• Strong and rigid: Thermosetting plastics tend to be rigid and have high strength properties, providing structural integrity to the finished products.

  • Chemical resistance: They often display good resistance to chemicals, making them suitable for applications where exposure to harsh substances is expected.

  • Electrical insulation: Thermosetting plastics are commonly used as electrical insulators due to their high dielectric strength and resistance to electrical conductivity.

  • Applications: Thermosetting plastics find applications in various industries, including aerospace, automotive, electrical, and construction, where their heat resistance and dimensional stability are valued. 


Thermoplastic and Thermosetting Plastic Difference

S.No

Category 

Thermoplastics

Thermosetting Plastics

1

Mechanical properties

Thermoplastics are more ductile and can deform without breaking.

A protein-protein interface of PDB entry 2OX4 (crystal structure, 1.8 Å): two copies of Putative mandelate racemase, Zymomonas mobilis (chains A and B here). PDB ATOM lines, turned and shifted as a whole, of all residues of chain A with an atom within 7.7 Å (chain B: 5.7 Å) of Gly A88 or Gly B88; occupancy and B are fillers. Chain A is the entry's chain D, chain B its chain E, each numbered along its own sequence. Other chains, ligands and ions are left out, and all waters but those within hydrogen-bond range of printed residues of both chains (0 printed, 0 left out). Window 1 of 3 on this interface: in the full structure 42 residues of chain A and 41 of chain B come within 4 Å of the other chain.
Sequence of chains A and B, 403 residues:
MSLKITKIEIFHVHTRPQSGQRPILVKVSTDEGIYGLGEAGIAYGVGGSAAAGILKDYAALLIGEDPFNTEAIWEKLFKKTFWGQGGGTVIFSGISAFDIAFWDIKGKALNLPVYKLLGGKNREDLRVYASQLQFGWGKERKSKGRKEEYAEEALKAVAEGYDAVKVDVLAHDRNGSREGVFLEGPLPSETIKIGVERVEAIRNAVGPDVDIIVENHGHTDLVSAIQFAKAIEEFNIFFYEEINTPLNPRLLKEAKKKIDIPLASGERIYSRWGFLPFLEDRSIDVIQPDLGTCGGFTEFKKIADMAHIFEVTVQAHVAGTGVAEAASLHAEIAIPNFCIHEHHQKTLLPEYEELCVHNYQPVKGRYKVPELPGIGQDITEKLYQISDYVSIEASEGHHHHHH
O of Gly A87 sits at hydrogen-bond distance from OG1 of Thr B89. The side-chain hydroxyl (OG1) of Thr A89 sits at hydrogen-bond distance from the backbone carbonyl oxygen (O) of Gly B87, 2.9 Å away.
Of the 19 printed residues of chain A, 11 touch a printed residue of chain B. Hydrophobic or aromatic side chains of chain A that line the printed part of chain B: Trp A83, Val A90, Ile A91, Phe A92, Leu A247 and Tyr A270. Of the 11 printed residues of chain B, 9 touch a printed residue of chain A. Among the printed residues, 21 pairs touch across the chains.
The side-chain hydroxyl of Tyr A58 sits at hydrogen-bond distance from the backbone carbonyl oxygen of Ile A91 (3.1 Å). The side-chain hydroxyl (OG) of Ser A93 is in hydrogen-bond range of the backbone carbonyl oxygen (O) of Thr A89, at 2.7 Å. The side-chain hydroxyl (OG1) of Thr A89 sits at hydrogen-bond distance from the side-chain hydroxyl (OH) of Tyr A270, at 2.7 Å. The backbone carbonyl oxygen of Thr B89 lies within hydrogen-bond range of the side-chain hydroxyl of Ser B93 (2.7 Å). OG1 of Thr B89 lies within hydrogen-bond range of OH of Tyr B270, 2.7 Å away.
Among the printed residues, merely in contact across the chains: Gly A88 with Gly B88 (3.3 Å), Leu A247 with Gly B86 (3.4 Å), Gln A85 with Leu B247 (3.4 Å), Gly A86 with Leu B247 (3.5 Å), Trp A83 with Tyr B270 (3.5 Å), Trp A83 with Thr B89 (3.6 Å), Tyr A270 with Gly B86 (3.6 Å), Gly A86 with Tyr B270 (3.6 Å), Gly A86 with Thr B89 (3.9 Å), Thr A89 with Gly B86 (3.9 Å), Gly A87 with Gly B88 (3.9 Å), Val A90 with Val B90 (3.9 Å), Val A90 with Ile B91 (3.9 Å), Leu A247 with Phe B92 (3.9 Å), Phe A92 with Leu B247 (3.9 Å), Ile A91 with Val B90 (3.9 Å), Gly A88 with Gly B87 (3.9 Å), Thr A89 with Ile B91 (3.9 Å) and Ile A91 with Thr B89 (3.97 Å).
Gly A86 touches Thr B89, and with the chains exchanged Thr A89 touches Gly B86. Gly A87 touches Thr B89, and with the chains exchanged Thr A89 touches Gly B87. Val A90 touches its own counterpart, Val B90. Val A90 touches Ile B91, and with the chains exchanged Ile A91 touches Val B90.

Thermosetting plastics are rigid and strong. 

2

Molecular structure 

Thermoplastics have linear or branched chains-like structures. 

Thermosetting plastics have cross-linked three-dimensional structures. 

3

Melting behavior 

Thermoplastics can be melted and reshaped so many  times. 

Thermosetting plastics have irreversible curing and cannot be remelted. 

4

Thermal behavior

Thermoplastics gets often when heated and gets harden when cooled. 

Thermosetting plastics retain their shape and strength at high temperatures. 

5

Applications 

Thermoplastics can be used in Packaging, consumer goods, pipes, etc. 

Thermosetting plastics can be used in aerospace, automotive, electrical components, etc. 

6

Examples 

Polyethylene, polypropylene, PVC, etc.

Epoxy, phenolic, polyester resins, etc. 


While some similarities exist between the two, it's important to note that the properties, behavior, and applications of thermoplastic and thermosetting plastic difference due to their distinct molecular structures and responses to heat. Now, we can easily differentiate what is thermoplastic and thermosetting plastic. 


Summary